“I'm glad that at least this is done, because it has been – to my mind – a huge diversion of focus from actually trying to solve the access-to-justice problem,” she says. “For years now, all the Law Society work has been about family law service providers, which is not a solution, and not looking at what could be a solution.”

As for better solutions, Boulby suggests more mediation, unified family courts across the province, and more support for self-reps.

“We have a pilot project now that's going on of judicially directed, simplified cases, where the court is much more hands on, the judge is much more hands on. We need more of that.”

Another example of a more effective initiative is the administrative process that the Ontario Government has developed to change child support, she says.

According to the “Treasurer’s Report to the Access to Justice Committee,” the process leading to today’s approval of the FLSP license began in 2017, when Convocation approved the Family Law Action Plan. The Access to Justice Committee, with help from the Family Law Working Group and LSO staff, explored the appropriate scope of practice for a FLSP license-holder, and produced a report with four possible models for the FLSP license.

In February of this year, Convocation was supposed to debate the report, but then-Treasurer Teresa Donnelly took it off the agenda at the last minute after it became clear that the judiciary did not support what was under consideration. Agreement with the courts was necessary because, according to the Family Law Rules, a party may only be represented by a non-lawyer if the court gives permission.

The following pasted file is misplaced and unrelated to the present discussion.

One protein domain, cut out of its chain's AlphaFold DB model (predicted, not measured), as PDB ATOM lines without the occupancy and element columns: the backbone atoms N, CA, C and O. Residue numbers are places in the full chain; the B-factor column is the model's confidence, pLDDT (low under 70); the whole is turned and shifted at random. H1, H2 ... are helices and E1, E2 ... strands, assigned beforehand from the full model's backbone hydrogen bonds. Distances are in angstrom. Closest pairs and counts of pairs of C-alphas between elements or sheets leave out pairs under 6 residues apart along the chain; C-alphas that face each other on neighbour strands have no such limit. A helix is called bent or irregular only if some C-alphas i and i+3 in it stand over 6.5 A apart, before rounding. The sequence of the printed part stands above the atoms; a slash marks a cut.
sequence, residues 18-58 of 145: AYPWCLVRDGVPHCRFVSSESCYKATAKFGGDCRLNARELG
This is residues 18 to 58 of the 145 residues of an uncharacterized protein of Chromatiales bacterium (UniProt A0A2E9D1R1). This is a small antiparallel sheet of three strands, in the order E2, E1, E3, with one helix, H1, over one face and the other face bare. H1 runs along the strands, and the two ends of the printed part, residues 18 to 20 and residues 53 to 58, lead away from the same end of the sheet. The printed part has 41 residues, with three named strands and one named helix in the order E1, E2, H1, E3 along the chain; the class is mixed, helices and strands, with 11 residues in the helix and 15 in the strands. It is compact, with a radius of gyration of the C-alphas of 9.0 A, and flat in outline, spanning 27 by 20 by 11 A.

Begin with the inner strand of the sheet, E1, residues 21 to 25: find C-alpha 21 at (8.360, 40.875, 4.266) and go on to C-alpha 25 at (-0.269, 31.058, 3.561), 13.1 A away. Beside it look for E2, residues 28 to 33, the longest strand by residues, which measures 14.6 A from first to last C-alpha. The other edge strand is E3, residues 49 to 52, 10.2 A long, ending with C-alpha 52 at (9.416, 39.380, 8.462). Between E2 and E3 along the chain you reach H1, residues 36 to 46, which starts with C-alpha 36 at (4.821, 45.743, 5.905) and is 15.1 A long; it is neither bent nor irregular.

Donnelly then discussed the FLSP license’s scope of practice with the Superior Court of Justice and the Ontario Court of Justice, and the consultations continued with Treasurer Jacqueline Horvat after she assumed the role. On Oct. 18, Chief Justices Geoffrey Morawetz and Lise Maisonneuve set out their proposed model in a letter to Treasurer Horvat.

Corsetti’s and Wellman’s motion asked Convocation to approve a framework for the FLSP license, based on the proposed model, which mirrored one of the four proposed in the Access to Justice Committee’s report, referred to in the report as the “Narrow Model.”

Before Benchers debated the motion and voted, Benchers Julian Falconer and Robert Burd raised a substantive motion without notice. Under the LSO’s By-Law 3, s. 93.4, a Bencher can bring a motion without notice, “if the motion relates to a matter then being debated at Convocation,” and is not “a substantive motion contained in a report of a standing or other committee.”

Part A of the Falconer/Burd motion called on Convocation to establish a protocol for a “transparent, formalized process for consultations and collaborations with the judiciary” when matters relating “to the regulator’s licensing mandate and the jurisdiction of the judiciary overlap and/or are jointly impacted.” Falconer and Burd proposed that the items before Convocation that are “the products of consultation and collaboration with the judiciary” be held in abeyance until the protocol is implemented. Their motion also requested that the motion proposing the judiciary protocol be heard and determined in camera.

Part B of the Falconer/Burd motion asked that the paralegal license be amended to include the scope of practice sought by the Corsetti/Wellman motion, and that “steps be taken” both to understand the data and evidence that the judiciary relied on to arrive at their proposed scope, as well as to determine what will be the resulting increase in representation in the family courts.

Treasurer Horvat ruled both parts of the motion out of order, and only the ruling on part B was appealable. Burd appealed, and Convocation voted to uphold Treasurer Horvat’s ruling.